Dairy aisle at the grocery store with different types of yogurt

Dietitian's Guide to Choosing Different Types of Yogurt

March 04, 20245 min read

Whether your goal is to eat more protein, get in good sources of calcium or lose weight, yogurt can be a great addition to your next meal or snack. But if you have been down the yogurt aisle lately, you have probably seen lots of different types of yogurt. You might be wondering if yogurt is healthy or if it has too much sugar. As a registered dietitian, I can guide you through the clutter and help you find the yogurt that fits your nutrition goals.

Let’s start with what the basic kinds of yogurt are and how they differ in terms of their nutrition.

Yogurt 101

The yogurt aisle is made up of lots of different categories. Let’s explore some of the common types of yogurt that you will find at your local grocery store.


Basic yogurt comes in plain or flavored. Fruit is added to flavored yogurt and in some cases, sugar is also added for taste. Fat levels range from nonfat to full fat and are available either in a cup (single serving) or tub (multiple servings) format.


Greek yogurt has been strained to remove some of the water, lactose, and minerals. The result is a higher protein yogurt with a thicker texture. Note that because some of the lactose is removed, Greek yogurts are lower in calcium than some other types of yogurt. Just like basic yogurt, Greek yogurt also comes in plain or flavored and in either a cup or tub format.


Skyr yogurt, also known as Icelandic yogurt, is a strained yogurt that is thicker and creamier than Greek yogurt. It takes about four cups of milk to make one cup of skyr yogurt which is why it contains more protein than other yogurts (and tends to be more expensive). Siggi’s and Icelandic Provisions are brands of skyr yogurt.

Drinkable Yogurt

Drinkable yogurt is popular in many countries including the US. It is produced in a similar way to yogurt where milk is cultured and fermented. Flavors and fruit purees are added for taste. You can find basic, Greek, Skyr, and plant-based drinkable yogurts in the dairy aisle. Drinkable yogurt is a great on-the-go breakfast or snack.


Plant-based yogurts have become popular with increased interest in plant-based diets. Instead of using cow’s milk, plant-based yogurts are made from oat, soy, coconut, or cashew. The nutritional profile of plant-based yogurts varies depending on the main ingredients used to make the yogurt and the amounts of vitamins and minerals added (or not added). Plant-based yogurts are not inherently healthier than yogurt made from cow’s milk, but there are nutritious options if you are avoiding dairy. Let’s break down some of the different types of plant-based yogurts that you will find in your local grocery store.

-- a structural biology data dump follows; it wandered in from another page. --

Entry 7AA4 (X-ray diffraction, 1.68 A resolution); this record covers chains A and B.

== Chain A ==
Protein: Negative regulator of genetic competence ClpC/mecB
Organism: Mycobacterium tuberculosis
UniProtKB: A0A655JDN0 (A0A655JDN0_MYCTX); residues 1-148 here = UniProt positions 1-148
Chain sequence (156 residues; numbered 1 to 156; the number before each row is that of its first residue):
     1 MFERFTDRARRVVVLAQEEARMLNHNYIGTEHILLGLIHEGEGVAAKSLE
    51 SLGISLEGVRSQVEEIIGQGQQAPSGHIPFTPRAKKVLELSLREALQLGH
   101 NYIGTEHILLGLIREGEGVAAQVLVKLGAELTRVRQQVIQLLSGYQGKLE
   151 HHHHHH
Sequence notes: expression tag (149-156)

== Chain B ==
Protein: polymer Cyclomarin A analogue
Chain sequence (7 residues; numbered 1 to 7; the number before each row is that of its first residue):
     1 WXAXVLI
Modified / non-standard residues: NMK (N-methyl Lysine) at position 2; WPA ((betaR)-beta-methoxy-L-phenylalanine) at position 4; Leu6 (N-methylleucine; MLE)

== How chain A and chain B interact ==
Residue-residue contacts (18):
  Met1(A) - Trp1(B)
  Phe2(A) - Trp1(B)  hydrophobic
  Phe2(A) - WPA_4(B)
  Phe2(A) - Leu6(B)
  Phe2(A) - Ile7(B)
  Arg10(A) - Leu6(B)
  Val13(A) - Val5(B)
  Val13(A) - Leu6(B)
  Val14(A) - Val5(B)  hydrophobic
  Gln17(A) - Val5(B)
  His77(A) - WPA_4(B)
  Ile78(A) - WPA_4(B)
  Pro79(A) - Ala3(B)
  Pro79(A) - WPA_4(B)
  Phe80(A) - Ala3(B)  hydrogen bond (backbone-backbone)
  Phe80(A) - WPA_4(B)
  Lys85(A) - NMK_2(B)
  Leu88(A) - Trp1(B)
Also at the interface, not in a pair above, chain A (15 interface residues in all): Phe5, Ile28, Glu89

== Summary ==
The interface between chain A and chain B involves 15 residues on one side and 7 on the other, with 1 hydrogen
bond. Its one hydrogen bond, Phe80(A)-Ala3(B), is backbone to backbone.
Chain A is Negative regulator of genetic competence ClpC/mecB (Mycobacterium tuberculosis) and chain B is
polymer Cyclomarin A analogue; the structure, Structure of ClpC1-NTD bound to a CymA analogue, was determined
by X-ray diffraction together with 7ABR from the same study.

• Yogurt made from nuts such as cashews or almonds is higher in fat and saturated fat than low-fat or fat-free yogurts made from cow’s milk. These yogurts are also lower in protein like other plant-based yogurts. Kite Hill and Forager are two brands to try.

  • Oat yogurt is made from oats and has added oils and thickeners to improve the texture. They also have added pea protein but are still pretty low in protein with only 3–4 grams per serving. Oatly has plain and flavored oat yogurt varieties.

  • Soy yogurt is made from soymilk and has the most protein of all plant-based yogurts. Silk has several different flavors as well as Greek-style soy yogurts.

  • Coconut yogurt is higher in total fat and saturated fat compared with yogurt made from cow’s milk. Unless it has added vitamin D and calcium, you won’t find it in coconut yogurt. So Delicious makes several different varieties of yogurt. Siggi’s, who makes Skyr yogurt, also has a plant-based coconut version.

What should I look for when buying yogurt?

When looking at individual yogurt options, there is a lot to review. How do you know what yogurt is best for you? These are the things that I recommend you look at before picking a yogurt.


Look for a brand with at least 5–10 grams of protein to help keep you satisfied longer. Keep in mind that plant-based yogurts have less protein than traditional yogurts, especially Greek and skyr yogurt. So, if you are having yogurt for breakfast, make sure that you have other sources of protein such as nuts, seeds, or nut butters to ensure that you get enough protein to help stay satisfied and full longer.

Sugars and Sweeteners

Added sugars and sweeteners balance the tartness of yogurt and add flavor. Try to keep the added sugars as low as possible. In some cases, alternative sweeteners such as sucralose, monk fruit, or stevia are added for sweetness without the calories. These alternative sweeteners have a distinct taste, so choose what you prefer.

Other Ingredients

Review the ingredients list. A lot of yogurts, especially plant-based ones have added oils or thickeners such as locust bean gum or tapioca starch to help with texture and consistency. Depending on your preferences, you may be okay with these ingredients. But If your goal is to consume less processed foods, avoid yogurts with these added ingredients.


Check the label for calcium. We tend to not get enough calcium daily so choose a yogurt that is at least 10% of the daily value (DV) for calcium. You’ll look on the nutrition facts panel to see how much calcium one serving of yogurt provides.


As a dietitian, we don’t just look at food in terms of its nutrition. Food also is something to be enjoyed! So my final parameter is to consider if you like the yogurt.

That’s a wrap!

Yogurt can be a really healthy part of your daily meals. Remember: keep the protein high, the added sugars low, and find a flavor that you love.

Do you have a favorite yogurt that meets these guidelines? Comment below.

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